You can with some models.
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Old 12-04-2007, 02:43 PM   #14
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Yes, our LG has a "pause" function, which lets you put stuff in or take stuff out.
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Old 12-04-2007, 02:51 PM   #15
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The clothes don't tend to twist or wad up as much as they do in a top loader, which helps.
That may be the main factor in the wrinkle wars. And you thought it was age...
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Old 12-04-2007, 04:06 PM   #16
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Make sure to check all the potential rebates before you buy. Some water companies and utilities offer tiered rebates depending on the efficiency of the model.

The $1100 Bosch unit we bought, after manufacturer rebates, Lowes rebates, money back from the electric company and the water company...cost $450 delivered.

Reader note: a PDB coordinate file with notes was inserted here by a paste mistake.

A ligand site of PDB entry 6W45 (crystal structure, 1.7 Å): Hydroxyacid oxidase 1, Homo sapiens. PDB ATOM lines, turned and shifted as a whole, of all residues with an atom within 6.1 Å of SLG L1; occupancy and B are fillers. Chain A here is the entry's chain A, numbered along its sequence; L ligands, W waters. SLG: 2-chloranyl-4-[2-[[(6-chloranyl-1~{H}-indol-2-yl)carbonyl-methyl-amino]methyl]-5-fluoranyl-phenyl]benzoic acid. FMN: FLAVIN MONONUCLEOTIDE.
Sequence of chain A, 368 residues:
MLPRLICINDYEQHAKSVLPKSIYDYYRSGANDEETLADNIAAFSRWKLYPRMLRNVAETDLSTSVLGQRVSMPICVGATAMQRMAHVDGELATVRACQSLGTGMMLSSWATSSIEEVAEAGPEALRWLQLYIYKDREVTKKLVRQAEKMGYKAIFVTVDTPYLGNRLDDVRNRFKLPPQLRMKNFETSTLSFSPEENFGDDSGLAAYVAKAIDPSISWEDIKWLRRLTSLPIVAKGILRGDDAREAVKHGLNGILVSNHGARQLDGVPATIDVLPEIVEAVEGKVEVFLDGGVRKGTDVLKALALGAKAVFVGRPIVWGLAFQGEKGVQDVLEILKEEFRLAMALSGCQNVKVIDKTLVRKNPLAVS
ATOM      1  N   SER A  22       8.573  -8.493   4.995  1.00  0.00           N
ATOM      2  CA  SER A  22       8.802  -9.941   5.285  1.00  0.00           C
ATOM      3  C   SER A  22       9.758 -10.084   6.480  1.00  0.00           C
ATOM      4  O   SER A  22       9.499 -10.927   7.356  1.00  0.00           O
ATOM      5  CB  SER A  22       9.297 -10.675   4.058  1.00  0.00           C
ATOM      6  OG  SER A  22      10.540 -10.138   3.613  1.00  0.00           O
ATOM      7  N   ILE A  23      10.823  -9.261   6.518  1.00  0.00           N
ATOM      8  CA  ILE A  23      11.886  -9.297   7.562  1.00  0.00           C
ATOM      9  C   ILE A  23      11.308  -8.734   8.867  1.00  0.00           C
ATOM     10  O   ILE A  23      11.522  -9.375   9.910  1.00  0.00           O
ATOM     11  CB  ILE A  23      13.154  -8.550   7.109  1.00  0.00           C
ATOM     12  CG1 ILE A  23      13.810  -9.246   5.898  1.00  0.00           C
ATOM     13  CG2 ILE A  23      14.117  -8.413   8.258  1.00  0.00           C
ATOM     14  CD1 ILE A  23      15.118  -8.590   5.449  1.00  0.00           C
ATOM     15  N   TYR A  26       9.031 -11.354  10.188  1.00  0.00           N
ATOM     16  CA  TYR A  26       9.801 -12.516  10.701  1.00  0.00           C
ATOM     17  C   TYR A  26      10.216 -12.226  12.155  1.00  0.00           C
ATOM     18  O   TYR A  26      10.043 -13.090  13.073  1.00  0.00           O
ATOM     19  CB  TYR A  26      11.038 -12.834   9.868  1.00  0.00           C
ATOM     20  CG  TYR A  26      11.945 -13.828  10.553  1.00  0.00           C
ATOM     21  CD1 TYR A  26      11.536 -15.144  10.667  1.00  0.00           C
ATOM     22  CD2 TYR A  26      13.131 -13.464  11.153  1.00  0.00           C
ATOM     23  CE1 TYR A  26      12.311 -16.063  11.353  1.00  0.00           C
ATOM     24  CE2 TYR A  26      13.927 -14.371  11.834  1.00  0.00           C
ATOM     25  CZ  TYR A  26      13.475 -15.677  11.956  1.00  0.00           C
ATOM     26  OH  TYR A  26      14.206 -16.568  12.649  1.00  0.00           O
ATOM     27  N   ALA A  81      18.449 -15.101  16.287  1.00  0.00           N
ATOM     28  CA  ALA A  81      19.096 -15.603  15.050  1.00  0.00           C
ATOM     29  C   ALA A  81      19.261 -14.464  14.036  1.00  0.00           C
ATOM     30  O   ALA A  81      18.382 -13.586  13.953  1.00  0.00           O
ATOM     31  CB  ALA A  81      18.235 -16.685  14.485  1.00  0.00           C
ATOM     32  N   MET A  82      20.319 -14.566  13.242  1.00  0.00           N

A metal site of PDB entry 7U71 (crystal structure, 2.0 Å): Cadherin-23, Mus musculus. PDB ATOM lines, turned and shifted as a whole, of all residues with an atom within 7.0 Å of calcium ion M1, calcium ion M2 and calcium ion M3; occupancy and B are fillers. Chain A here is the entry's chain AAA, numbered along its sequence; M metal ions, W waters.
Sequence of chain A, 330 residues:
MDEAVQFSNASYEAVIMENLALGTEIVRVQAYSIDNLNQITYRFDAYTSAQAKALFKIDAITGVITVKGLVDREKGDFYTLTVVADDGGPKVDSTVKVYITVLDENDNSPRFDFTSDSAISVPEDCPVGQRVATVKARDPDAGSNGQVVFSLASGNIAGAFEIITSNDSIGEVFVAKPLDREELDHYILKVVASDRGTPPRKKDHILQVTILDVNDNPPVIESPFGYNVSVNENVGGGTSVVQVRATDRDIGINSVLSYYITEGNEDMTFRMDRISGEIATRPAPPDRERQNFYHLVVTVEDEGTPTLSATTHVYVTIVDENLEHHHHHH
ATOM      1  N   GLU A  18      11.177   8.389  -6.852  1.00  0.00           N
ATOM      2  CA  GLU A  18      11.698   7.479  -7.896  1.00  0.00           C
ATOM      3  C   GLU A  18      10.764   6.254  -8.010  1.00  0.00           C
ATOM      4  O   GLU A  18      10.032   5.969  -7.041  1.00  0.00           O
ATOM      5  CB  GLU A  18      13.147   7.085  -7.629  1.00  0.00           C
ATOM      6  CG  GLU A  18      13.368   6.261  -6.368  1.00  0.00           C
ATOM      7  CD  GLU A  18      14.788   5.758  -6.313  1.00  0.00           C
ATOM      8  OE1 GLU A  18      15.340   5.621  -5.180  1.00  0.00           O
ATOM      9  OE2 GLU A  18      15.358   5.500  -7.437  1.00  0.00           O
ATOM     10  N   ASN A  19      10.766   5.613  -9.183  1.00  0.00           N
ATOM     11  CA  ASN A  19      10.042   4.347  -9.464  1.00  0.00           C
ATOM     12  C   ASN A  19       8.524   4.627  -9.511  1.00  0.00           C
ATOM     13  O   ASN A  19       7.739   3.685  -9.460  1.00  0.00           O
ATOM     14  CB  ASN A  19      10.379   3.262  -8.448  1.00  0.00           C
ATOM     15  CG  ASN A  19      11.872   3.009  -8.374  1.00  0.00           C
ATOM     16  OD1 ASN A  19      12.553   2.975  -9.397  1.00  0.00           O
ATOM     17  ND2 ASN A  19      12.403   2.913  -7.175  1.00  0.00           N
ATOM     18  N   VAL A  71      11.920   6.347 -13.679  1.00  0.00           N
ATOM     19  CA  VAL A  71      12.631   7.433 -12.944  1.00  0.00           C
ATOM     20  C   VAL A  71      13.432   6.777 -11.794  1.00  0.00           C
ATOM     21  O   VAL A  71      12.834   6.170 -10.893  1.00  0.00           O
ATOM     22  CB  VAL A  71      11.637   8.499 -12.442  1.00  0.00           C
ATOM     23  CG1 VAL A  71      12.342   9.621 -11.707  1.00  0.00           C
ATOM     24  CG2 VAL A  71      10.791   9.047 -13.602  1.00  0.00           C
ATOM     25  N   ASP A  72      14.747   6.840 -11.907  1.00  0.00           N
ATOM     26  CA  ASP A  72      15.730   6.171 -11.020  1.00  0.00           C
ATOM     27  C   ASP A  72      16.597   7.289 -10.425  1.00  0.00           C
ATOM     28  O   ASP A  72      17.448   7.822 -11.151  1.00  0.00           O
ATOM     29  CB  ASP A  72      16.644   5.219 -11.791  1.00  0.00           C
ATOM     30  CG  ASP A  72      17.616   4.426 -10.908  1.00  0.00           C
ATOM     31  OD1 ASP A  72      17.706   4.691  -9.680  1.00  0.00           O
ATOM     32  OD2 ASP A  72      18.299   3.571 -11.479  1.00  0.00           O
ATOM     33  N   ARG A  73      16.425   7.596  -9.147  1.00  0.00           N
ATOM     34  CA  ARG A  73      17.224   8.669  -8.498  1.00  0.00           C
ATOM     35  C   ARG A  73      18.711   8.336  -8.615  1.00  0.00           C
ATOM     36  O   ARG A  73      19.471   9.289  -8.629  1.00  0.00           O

Some of those cheaper kenmore models have pretty small payloads, and a variety of them had a bearing problem that allows water intrusion and failure at about 7 years of regular use. Many of the Samsung models were built by Maytag before Whirlpool "fixed" the Maytag line, some of those were just recalled for catching fire. Some of the newer maytags are whirlpool models rebadged, so check that out...the whirlpools are pretty dang good. Costco and Sams Club frequently have good prices on the front loaders, but you might also frequent the back of Home Depot and Lowes to see what display models, returns or other stuff are hanging around, or the Sears Clearance Center if you have one near you.

Check the extended warranties on the different models too. Some of them are cheaper than others. At the time I bought, most of the warranties on the front loaders were too expensive to consider. I bought a 5 year warranty from Lowes on the Bosch washer and dryer, and a samsung refrigerator for under $300 for the three of them...ten years on the fridge compressor. Salesman I was talking to who seemed to have a pretty good clue about his business said the repairs on these units are almost non-existent, hence the decent price.